Remembrance in the Living Room

In 2010, some friends gathered in a living room to discuss the Holocaust, the testimony of survivors, and its impact on society over time in an intimate and familiar setting.

Since then, this experience has become an annual international initiative called Zikaron Basalon, which means “remembrance in the living room.”

The event usually takes place on Yom HaShoah, Israel’s official date of commemoration for those who perished in the Holocaust.

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“Your listening is medicine for me.”

Tomorrow, April 7th, is Genocide against the Tutsi Memorial Day.

Nine years ago, I participated in the Reflections on Rwanda program to study this genocide, especially through encountering rescuers and survivors and listening to their stories.

Some of my family and friends were not sure why I wanted to go on a genocide study a trip.

I even met a professor (of Genocide Studies, no less) who described travelling to the sites of historical genocides as voyeurism.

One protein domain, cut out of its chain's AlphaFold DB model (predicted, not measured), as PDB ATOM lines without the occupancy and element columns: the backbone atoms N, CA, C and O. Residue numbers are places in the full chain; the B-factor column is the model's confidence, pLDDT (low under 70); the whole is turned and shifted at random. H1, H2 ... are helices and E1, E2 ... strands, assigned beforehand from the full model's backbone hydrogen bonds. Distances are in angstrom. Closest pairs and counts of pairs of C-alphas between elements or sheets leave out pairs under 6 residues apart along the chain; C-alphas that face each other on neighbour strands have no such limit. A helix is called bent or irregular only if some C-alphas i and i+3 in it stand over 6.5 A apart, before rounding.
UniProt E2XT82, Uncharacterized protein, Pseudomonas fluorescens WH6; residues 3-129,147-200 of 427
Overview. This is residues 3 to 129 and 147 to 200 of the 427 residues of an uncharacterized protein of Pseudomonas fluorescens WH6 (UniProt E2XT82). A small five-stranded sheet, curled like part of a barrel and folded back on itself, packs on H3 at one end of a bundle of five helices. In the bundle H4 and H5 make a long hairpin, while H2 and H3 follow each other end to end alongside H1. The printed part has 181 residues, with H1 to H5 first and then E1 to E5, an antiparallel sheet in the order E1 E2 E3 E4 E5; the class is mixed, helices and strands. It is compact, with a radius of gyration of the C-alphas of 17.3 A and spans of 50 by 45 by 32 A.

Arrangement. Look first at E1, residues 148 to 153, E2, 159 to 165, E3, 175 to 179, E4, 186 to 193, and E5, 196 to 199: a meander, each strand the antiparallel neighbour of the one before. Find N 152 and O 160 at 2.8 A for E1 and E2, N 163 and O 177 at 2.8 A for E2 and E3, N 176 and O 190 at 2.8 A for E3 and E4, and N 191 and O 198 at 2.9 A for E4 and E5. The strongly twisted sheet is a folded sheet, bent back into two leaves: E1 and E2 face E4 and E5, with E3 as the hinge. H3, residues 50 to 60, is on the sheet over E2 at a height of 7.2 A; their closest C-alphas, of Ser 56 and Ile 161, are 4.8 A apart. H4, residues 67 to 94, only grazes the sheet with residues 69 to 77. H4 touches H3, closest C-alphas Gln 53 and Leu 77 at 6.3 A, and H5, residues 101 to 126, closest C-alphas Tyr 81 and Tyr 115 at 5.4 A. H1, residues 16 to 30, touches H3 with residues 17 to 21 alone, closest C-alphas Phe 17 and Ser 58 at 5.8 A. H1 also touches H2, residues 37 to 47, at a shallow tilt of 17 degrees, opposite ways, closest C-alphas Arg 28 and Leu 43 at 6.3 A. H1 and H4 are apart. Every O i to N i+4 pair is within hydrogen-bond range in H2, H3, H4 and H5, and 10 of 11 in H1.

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The Way Teachers Remain With Us After They Die

In the highly interactive and exceptionally curated Museum of World Religions in Taipei, there is a permanent exhibit called Awakenings. As described by the museum, “This specially commissioned film includes interviews with world-renowned religious leaders, well-known laity, and other visitors. They bear witness to personal experiences that led to important changes in their lives. The aim of the film is to generate a resonance in visitors, irrespective of their time of life, and encourage them to actively seek changes at all opportunities.”

In the clip below, which I took during my visit, Cardinal Francis Arinze reflects on the formative persons in his life, mainly priests and teachers. One thing that struck me about this brief interview is how much affection he has for his teachers and how, even about teachers who have died he says, “the link remained because they made a change in my life, these people.

When persons instill something of there character, when they teach in such a way that, as Cardinal Arinze says, “you [cannot] be indifferent to [them]”, then these people do not disappear when they die, but rather remain in their students in whom they have made such an impression.